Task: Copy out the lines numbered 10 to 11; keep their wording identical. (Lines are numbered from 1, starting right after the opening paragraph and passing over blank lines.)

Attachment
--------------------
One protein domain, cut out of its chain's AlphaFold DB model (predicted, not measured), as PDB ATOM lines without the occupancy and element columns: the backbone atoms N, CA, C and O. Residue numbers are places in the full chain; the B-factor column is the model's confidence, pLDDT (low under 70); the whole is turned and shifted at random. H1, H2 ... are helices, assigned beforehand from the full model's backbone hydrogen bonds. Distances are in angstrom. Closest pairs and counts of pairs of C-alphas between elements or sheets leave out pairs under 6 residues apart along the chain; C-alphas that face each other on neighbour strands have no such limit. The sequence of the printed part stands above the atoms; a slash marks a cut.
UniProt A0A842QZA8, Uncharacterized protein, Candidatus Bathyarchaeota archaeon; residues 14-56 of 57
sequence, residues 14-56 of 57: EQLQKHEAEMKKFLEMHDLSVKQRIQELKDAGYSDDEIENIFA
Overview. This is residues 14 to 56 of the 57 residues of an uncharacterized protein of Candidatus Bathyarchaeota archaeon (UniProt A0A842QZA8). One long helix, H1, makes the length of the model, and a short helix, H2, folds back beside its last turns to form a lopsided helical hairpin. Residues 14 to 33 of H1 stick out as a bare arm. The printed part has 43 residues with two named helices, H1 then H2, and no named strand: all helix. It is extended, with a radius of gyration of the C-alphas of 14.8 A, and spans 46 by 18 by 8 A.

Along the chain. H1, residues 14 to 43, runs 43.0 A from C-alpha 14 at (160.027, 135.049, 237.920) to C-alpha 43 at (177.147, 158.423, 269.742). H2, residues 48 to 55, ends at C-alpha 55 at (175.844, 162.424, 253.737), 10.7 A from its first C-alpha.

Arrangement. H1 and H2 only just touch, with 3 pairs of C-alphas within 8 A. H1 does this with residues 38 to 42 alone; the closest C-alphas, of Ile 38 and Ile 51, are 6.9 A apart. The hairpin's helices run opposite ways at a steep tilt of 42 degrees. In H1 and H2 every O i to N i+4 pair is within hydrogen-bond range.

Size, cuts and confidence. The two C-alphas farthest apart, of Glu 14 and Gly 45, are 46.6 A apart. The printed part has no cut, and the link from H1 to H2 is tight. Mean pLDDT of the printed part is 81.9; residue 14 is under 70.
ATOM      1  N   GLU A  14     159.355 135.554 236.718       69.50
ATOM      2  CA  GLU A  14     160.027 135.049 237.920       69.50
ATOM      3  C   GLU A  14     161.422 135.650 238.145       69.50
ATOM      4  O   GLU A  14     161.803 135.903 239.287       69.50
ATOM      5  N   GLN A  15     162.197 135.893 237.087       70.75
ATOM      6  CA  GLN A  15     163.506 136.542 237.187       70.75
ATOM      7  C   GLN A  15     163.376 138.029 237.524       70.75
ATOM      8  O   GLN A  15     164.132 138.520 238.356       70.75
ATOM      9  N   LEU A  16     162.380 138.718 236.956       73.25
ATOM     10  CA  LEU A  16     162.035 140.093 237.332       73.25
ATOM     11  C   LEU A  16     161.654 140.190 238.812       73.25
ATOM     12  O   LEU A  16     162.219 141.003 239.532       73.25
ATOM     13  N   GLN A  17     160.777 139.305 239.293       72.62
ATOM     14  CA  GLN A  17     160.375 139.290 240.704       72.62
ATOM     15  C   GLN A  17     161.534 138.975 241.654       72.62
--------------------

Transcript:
ATOM      4  O   GLU A  14     161.803 135.903 239.287       69.50
ATOM      5  N   GLN A  15     162.197 135.893 237.087       70.75